LONDON — Britain’s vote to leave the European Union has forced Bank of England governor Mark Carney to slash the country’s historically low interest rate in half in a bid to stimulate the economy, which has begun to show signs of a slowdown since the historic June 23 vote.
The Bank of England’s Monetary Policy Committee is sticking to its inflation target of 2 percent, and the interest-rate cut — the first since 2009 — is the cornerstone of its efforts. The bank is also planning asset purchases of 435 billion pounds, or $580 billion, to be financed by issuing central bank reserves, in an effort to get the economy moving.
The bank cited the Brexit vote as a major factor in its decision to reduce the rate at which banks lend to one another and the borrowing costs for households and businesses. “The exchange rate has fallen and the outlook for growth in the short to medium term has weakened markedly,” the bank said Thursday.
“The fall in sterling is likely to push up (inflation) in the near term, hastening its return to the 2 percent target, and probably causing it to rise above the target in the latter part of the forecast period, before the exchange rate effect dissipates thereafter.”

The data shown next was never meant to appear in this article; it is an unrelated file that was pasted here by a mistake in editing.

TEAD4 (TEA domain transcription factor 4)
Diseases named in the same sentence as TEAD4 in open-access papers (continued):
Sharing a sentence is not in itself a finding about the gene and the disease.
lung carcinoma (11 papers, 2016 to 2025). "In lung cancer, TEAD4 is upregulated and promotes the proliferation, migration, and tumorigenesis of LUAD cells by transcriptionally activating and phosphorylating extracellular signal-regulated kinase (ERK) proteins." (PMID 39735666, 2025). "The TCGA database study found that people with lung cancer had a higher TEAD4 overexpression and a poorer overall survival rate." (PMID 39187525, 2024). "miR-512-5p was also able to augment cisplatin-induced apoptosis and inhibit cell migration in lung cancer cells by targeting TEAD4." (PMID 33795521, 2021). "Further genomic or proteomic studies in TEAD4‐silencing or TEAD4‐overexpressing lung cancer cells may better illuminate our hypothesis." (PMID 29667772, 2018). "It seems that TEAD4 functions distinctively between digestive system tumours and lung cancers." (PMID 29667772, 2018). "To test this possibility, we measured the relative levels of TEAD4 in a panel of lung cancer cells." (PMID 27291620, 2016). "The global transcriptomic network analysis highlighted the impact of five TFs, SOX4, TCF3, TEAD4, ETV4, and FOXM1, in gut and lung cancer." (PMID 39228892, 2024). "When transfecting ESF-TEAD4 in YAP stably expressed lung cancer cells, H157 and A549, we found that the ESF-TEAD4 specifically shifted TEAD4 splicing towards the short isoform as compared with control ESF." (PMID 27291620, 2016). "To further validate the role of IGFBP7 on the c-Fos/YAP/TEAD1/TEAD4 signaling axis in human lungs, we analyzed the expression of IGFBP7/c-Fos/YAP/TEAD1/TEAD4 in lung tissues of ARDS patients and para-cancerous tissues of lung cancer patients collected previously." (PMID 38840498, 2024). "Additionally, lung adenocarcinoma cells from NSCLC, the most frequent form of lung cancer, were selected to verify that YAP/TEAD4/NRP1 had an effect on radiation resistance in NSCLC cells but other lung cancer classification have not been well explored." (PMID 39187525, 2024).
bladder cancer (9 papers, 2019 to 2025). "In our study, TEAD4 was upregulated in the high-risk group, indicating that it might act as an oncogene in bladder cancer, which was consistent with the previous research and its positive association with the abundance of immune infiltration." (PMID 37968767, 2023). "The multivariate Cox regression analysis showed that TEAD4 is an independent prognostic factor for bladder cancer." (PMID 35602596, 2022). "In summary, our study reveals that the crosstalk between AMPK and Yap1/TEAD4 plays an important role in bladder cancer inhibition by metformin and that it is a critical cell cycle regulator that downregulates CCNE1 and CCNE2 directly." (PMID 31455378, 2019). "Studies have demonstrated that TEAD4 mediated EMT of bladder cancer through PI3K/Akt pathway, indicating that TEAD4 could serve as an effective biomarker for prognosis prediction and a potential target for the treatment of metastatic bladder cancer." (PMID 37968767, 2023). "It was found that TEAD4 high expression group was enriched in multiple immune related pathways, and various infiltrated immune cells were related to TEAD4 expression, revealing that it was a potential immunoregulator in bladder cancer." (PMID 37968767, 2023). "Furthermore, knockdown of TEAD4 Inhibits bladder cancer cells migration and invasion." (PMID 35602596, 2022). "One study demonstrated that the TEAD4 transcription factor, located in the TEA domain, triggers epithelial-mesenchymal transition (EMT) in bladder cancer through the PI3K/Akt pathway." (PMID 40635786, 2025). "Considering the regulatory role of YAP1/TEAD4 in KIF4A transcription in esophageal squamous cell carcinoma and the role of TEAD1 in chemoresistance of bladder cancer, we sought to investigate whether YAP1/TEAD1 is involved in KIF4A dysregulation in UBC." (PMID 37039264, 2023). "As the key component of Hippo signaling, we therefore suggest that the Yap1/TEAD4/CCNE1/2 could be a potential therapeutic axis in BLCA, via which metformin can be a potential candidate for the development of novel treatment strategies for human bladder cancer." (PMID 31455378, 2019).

The bank noted that the period of above-target inflation would only be temporary, and it expects the eventual return of inflation to the target.
The bank added that it foresees an eventual rise in unemployment and that the U.K. is likely to see little growth in gross domestic product in the second half of this year. It also downsized its growth forecast for 2017 to 0.8 percent from the 2.3 percent it had announced in May.
Earlier in the day, European stock markets had edged up in anticipation of the rate cut. After the reduction was revealed, the FTSE 100 jumped 1.3 percent to 6,723.12 and other markets built on gains from earlier in the day.
Following the announcement, the pound dropped 1.5 percent against the dollar, and 0.7 percent against the euro. The pound was trading at $1.32, and 1.18 euros.
The London consultancy Verdict Retail said in a report following the announcement that the rate cut will do little to stimulate retail sales.
“With the immediate impact of the interest-rate cut being a drop in the value of the pound, this move is hardly likely to boost flagging consumer confidence, which is a major factor in driving spend,” wrote Nivindya Sharma, senior analyst at Verdict Retail, in a research note.
“In addition, consumers will see returns on savings fall yet further. In theory, this is supposed to stimulate spend by making it less desirable to save, but there seems little evidence this has worked up to now.”
Not only is the interest rate cut not a magic potion, “it could actually create even less confidence in the economic outlook,” Sharma added.